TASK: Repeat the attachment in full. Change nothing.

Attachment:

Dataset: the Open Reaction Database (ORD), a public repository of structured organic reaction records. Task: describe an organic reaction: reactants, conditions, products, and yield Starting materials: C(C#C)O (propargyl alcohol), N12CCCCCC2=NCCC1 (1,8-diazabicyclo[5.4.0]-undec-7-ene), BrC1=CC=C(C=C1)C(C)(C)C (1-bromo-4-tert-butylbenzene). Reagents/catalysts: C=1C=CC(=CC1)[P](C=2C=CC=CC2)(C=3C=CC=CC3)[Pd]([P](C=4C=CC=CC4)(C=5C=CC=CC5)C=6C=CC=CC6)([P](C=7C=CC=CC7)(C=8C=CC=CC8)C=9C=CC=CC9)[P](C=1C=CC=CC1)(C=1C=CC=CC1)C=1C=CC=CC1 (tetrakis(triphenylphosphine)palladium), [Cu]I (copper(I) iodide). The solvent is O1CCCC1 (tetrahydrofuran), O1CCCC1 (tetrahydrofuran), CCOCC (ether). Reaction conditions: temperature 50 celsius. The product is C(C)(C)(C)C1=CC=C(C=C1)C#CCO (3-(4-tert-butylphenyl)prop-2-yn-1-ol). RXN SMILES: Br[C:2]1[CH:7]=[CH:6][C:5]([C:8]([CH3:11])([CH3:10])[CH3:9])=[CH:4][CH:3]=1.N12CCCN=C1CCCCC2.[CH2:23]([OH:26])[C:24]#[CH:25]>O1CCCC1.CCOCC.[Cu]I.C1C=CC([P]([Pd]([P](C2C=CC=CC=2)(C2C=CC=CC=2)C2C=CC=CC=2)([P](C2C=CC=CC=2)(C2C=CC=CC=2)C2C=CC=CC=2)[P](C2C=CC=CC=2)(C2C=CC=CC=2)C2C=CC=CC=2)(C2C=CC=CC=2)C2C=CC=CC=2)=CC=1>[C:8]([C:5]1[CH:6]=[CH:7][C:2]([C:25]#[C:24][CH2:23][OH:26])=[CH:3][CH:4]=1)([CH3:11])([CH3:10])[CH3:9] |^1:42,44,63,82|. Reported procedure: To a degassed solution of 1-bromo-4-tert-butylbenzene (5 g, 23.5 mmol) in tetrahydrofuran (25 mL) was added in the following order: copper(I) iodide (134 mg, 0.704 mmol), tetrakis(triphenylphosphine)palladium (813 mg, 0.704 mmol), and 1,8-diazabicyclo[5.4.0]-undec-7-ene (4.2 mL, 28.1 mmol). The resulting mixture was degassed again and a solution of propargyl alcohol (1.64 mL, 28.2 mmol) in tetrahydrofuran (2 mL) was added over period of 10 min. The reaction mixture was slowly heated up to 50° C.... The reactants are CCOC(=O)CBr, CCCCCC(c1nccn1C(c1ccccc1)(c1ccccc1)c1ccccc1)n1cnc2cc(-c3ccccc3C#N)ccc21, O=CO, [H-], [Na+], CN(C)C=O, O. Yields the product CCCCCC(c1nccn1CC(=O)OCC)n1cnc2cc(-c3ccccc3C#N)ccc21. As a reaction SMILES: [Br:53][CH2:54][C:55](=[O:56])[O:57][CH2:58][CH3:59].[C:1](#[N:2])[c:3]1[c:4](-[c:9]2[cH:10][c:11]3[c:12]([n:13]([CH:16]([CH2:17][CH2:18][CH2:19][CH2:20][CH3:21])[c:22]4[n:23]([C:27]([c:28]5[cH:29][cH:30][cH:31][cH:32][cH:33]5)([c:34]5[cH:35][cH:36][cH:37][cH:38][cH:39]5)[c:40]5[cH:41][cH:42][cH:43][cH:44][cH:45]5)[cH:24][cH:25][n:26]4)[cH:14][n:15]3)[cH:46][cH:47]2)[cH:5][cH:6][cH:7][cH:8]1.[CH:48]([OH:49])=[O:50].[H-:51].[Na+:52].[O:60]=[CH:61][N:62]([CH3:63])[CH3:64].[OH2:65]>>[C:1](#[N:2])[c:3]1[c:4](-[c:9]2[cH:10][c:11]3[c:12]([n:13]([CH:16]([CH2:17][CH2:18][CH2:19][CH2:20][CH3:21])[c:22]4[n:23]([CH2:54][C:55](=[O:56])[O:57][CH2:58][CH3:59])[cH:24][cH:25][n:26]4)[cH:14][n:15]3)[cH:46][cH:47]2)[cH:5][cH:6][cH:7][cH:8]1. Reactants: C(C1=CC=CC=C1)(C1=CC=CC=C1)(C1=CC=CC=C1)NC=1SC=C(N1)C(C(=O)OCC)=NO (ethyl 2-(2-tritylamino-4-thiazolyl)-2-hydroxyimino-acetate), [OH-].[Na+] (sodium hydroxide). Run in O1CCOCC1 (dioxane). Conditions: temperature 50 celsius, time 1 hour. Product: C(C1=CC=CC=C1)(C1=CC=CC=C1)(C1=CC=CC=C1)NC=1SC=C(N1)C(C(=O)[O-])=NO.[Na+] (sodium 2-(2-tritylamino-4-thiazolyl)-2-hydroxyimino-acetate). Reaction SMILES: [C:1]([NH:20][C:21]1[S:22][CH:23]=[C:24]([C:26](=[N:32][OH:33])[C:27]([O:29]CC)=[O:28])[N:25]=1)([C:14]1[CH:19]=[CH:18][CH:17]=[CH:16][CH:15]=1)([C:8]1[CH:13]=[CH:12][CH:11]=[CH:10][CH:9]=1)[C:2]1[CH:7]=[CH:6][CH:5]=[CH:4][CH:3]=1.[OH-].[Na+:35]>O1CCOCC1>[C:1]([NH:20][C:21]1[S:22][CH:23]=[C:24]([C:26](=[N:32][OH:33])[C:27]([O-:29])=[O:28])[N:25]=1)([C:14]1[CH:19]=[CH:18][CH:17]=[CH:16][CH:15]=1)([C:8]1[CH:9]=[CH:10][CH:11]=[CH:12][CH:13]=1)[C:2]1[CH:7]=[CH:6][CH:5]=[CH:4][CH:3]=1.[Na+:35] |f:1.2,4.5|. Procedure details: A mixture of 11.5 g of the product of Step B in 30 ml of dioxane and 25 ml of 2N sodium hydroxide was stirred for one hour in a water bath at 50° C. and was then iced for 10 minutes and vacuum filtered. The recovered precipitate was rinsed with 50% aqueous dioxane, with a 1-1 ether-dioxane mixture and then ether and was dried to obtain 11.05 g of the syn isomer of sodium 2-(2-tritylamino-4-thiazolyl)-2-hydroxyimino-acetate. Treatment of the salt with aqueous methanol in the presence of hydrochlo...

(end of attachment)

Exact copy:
Dataset: the Open Reaction Database (ORD), a public repository of structured organic reaction records. Task: describe an organic reaction: reactants, conditions, products, and yield Starting materials: C(C#C)O (propargyl alcohol), N12CCCCCC2=NCCC1 (1,8-diazabicyclo[5.4.0]-undec-7-ene), BrC1=CC=C(C=C1)C(C)(C)C (1-bromo-4-tert-butylbenzene). Reagents/catalysts: C=1C=CC(=CC1)[P](C=2C=CC=CC2)(C=3C=CC=CC3)[Pd]([P](C=4C=CC=CC4)(C=5C=CC=CC5)C=6C=CC=CC6)([P](C=7C=CC=CC7)(C=8C=CC=CC8)C=9C=CC=CC9)[P](C=1C=CC=CC1)(C=1C=CC=CC1)C=1C=CC=CC1 (tetrakis(triphenylphosphine)palladium), [Cu]I (copper(I) iodide). The solvent is O1CCCC1 (tetrahydrofuran), O1CCCC1 (tetrahydrofuran), CCOCC (ether). Reaction conditions: temperature 50 celsius. The product is C(C)(C)(C)C1=CC=C(C=C1)C#CCO (3-(4-tert-butylphenyl)prop-2-yn-1-ol). RXN SMILES: Br[C:2]1[CH:7]=[CH:6][C:5]([C:8]([CH3:11])([CH3:10])[CH3:9])=[CH:4][CH:3]=1.N12CCCN=C1CCCCC2.[CH2:23]([OH:26])[C:24]#[CH:25]>O1CCCC1.CCOCC.[Cu]I.C1C=CC([P]([Pd]([P](C2C=CC=CC=2)(C2C=CC=CC=2)C2C=CC=CC=2)([P](C2C=CC=CC=2)(C2C=CC=CC=2)C2C=CC=CC=2)[P](C2C=CC=CC=2)(C2C=CC=CC=2)C2C=CC=CC=2)(C2C=CC=CC=2)C2C=CC=CC=2)=CC=1>[C:8]([C:5]1[CH:6]=[CH:7][C:2]([C:25]#[C:24][CH2:23][OH:26])=[CH:3][CH:4]=1)([CH3:11])([CH3:10])[CH3:9] |^1:42,44,63,82|. Reported procedure: To a degassed solution of 1-bromo-4-tert-butylbenzene (5 g, 23.5 mmol) in tetrahydrofuran (25 mL) was added in the following order: copper(I) iodide (134 mg, 0.704 mmol), tetrakis(triphenylphosphine)palladium (813 mg, 0.704 mmol), and 1,8-diazabicyclo[5.4.0]-undec-7-ene (4.2 mL, 28.1 mmol). The resulting mixture was degassed again and a solution of propargyl alcohol (1.64 mL, 28.2 mmol) in tetrahydrofuran (2 mL) was added over period of 10 min. The reaction mixture was slowly heated up to 50° C.... The reactants are CCOC(=O)CBr, CCCCCC(c1nccn1C(c1ccccc1)(c1ccccc1)c1ccccc1)n1cnc2cc(-c3ccccc3C#N)ccc21, O=CO, [H-], [Na+], CN(C)C=O, O. Yields the product CCCCCC(c1nccn1CC(=O)OCC)n1cnc2cc(-c3ccccc3C#N)ccc21. As a reaction SMILES: [Br:53][CH2:54][C:55](=[O:56])[O:57][CH2:58][CH3:59].[C:1](#[N:2])[c:3]1[c:4](-[c:9]2[cH:10][c:11]3[c:12]([n:13]([CH:16]([CH2:17][CH2:18][CH2:19][CH2:20][CH3:21])[c:22]4[n:23]([C:27]([c:28]5[cH:29][cH:30][cH:31][cH:32][cH:33]5)([c:34]5[cH:35][cH:36][cH:37][cH:38][cH:39]5)[c:40]5[cH:41][cH:42][cH:43][cH:44][cH:45]5)[cH:24][cH:25][n:26]4)[cH:14][n:15]3)[cH:46][cH:47]2)[cH:5][cH:6][cH:7][cH:8]1.[CH:48]([OH:49])=[O:50].[H-:51].[Na+:52].[O:60]=[CH:61][N:62]([CH3:63])[CH3:64].[OH2:65]>>[C:1](#[N:2])[c:3]1[c:4](-[c:9]2[cH:10][c:11]3[c:12]([n:13]([CH:16]([CH2:17][CH2:18][CH2:19][CH2:20][CH3:21])[c:22]4[n:23]([CH2:54][C:55](=[O:56])[O:57][CH2:58][CH3:59])[cH:24][cH:25][n:26]4)[cH:14][n:15]3)[cH:46][cH:47]2)[cH:5][cH:6][cH:7][cH:8]1. Reactants: C(C1=CC=CC=C1)(C1=CC=CC=C1)(C1=CC=CC=C1)NC=1SC=C(N1)C(C(=O)OCC)=NO (ethyl 2-(2-tritylamino-4-thiazolyl)-2-hydroxyimino-acetate), [OH-].[Na+] (sodium hydroxide). Run in O1CCOCC1 (dioxane). Conditions: temperature 50 celsius, time 1 hour. Product: C(C1=CC=CC=C1)(C1=CC=CC=C1)(C1=CC=CC=C1)NC=1SC=C(N1)C(C(=O)[O-])=NO.[Na+] (sodium 2-(2-tritylamino-4-thiazolyl)-2-hydroxyimino-acetate). Reaction SMILES: [C:1]([NH:20][C:21]1[S:22][CH:23]=[C:24]([C:26](=[N:32][OH:33])[C:27]([O:29]CC)=[O:28])[N:25]=1)([C:14]1[CH:19]=[CH:18][CH:17]=[CH:16][CH:15]=1)([C:8]1[CH:13]=[CH:12][CH:11]=[CH:10][CH:9]=1)[C:2]1[CH:7]=[CH:6][CH:5]=[CH:4][CH:3]=1.[OH-].[Na+:35]>O1CCOCC1>[C:1]([NH:20][C:21]1[S:22][CH:23]=[C:24]([C:26](=[N:32][OH:33])[C:27]([O-:29])=[O:28])[N:25]=1)([C:14]1[CH:19]=[CH:18][CH:17]=[CH:16][CH:15]=1)([C:8]1[CH:9]=[CH:10][CH:11]=[CH:12][CH:13]=1)[C:2]1[CH:7]=[CH:6][CH:5]=[CH:4][CH:3]=1.[Na+:35] |f:1.2,4.5|. Procedure details: A mixture of 11.5 g of the product of Step B in 30 ml of dioxane and 25 ml of 2N sodium hydroxide was stirred for one hour in a water bath at 50° C. and was then iced for 10 minutes and vacuum filtered. The recovered precipitate was rinsed with 50% aqueous dioxane, with a 1-1 ether-dioxane mixture and then ether and was dried to obtain 11.05 g of the syn isomer of sodium 2-(2-tritylamino-4-thiazolyl)-2-hydroxyimino-acetate. Treatment of the salt with aqueous methanol in the presence of hydrochlo...